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A type of Game System where a character's abilities are determined by the class that they choose. Most common in Role Playing Games, but recently it has begun appearing in other genres, particularly First Person Shooters. A character class is defined by the abilities that it lends to a character -- as such, two different characters of the same class are theoretically interchangeable, in that they can play the same role in the game because of their similar abilities. However, Character Class Systems have varying levels of Character Customization -- ranging from characters of a given class being literally identical to having so much variety that character class is no longer even a good indicator of that character's abilities. Character Class Systems frequently include one or more Point Build Systems as part of their rules to increase customizability.

One of the major differences between Character Class Systems (besides the classes that they offer) is how they handle "multiclassing". Because classes determine a character's abilities, giving a character multiple classes is a good way to expand their abilities, but the extent to which this is possible differs greatly. Sometimes classes are completely mutually exclusive, and a character is stuck with whatever class they have until they die. Sometimes they can "upgrade" their class at a certain point, either plot-based or level-based -- this upgrade may be linear (eg, a Squire becomes a Knight) or may allow for a branching path to different Prestige Classes (eg, a Knight can upgrade to The Paladin or a Black Knight, but not both). Some systems are more lenient about multiclassing, allowing characters to change classes whenever they want; however, these systems build in drawbacks as well. Usually, either you can only be one class at a time (eg, if you change classes from Knight to Mage, you lose all Knight abilities and gain all Mage abilities), or you can only advance one class at a time (eg, if you're a Knight/Mage, you have to choose whether to increase your combat skills as a Knight or your casting skills as a Mage; you can't do both at once). Both approaches have the advantage of increased versatility (a larger number of abilities) at the price of decreased potency (each individual ability is less powerful).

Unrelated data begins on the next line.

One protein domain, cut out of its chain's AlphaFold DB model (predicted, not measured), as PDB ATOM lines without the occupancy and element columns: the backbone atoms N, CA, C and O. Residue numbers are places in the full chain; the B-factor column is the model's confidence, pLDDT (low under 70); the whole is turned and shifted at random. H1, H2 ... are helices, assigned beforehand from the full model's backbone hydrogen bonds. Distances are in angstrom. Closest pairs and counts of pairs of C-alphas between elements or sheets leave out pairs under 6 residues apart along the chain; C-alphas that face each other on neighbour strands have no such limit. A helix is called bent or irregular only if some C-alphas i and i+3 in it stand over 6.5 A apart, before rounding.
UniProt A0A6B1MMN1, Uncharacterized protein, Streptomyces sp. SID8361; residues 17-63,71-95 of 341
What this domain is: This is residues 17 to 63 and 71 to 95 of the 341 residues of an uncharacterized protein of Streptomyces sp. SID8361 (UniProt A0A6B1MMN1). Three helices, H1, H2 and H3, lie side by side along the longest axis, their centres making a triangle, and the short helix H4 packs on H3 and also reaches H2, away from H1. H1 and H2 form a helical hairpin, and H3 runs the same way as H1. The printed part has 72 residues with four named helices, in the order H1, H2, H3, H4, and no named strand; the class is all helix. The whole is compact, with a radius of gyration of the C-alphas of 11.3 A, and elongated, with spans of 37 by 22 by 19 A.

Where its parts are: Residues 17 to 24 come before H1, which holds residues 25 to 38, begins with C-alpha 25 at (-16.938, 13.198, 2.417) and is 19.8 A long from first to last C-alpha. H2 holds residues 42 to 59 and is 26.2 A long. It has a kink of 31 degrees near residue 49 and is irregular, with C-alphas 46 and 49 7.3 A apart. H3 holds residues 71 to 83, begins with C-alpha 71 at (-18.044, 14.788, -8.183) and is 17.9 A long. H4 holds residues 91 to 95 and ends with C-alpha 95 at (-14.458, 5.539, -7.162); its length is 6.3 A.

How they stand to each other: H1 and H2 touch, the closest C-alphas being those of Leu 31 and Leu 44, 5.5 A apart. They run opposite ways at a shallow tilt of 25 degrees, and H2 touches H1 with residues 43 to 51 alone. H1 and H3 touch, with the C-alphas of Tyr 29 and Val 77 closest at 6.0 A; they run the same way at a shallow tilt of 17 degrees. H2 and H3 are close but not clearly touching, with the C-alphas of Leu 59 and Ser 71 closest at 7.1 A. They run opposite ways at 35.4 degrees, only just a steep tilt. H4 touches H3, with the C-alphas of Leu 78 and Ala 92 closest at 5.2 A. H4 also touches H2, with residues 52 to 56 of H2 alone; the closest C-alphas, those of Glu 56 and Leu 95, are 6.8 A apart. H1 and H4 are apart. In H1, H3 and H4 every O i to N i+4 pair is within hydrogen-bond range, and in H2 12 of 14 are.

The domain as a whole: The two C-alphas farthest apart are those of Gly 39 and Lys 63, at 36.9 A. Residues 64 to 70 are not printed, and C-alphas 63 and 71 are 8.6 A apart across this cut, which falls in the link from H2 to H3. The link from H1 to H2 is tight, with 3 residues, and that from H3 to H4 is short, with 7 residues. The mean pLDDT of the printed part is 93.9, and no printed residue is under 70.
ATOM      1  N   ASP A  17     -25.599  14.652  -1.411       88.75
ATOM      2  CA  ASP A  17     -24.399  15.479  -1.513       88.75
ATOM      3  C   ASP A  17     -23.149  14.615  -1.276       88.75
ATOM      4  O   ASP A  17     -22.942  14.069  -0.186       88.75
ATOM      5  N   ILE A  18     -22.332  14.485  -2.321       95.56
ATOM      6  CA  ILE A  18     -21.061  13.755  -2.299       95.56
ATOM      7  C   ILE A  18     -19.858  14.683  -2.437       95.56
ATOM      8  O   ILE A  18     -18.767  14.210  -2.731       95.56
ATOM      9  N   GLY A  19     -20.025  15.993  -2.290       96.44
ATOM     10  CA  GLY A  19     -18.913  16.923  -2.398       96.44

In RPGs, the most common type of Character Class System is the Class and Level System. See also Fighter, Mage, Thief for a common set of 3 types of classes seen in RPG class systems. However, many FPSes that feature classes don't have levels, relying instead on player skill. See Common Character Classes for a list of classes that frequently turn up in games with Character Class Systems. See Point Build System for the main alternative to a Character Class System.

Examples of Character Class System include:


First Person Shooters

Tabletop Games

  • Dungeons and Dragons is the most famous, and the Trope Maker.
    • The third edition of D&D gave the world the d20 system, allowing other publishers to use the same general mechanics of the tabletop rpg Ur Example. Many - but not all - d20 rpgs also used classes.
      • Pathfinder, a spinoff of d20, is a Character Class System as well.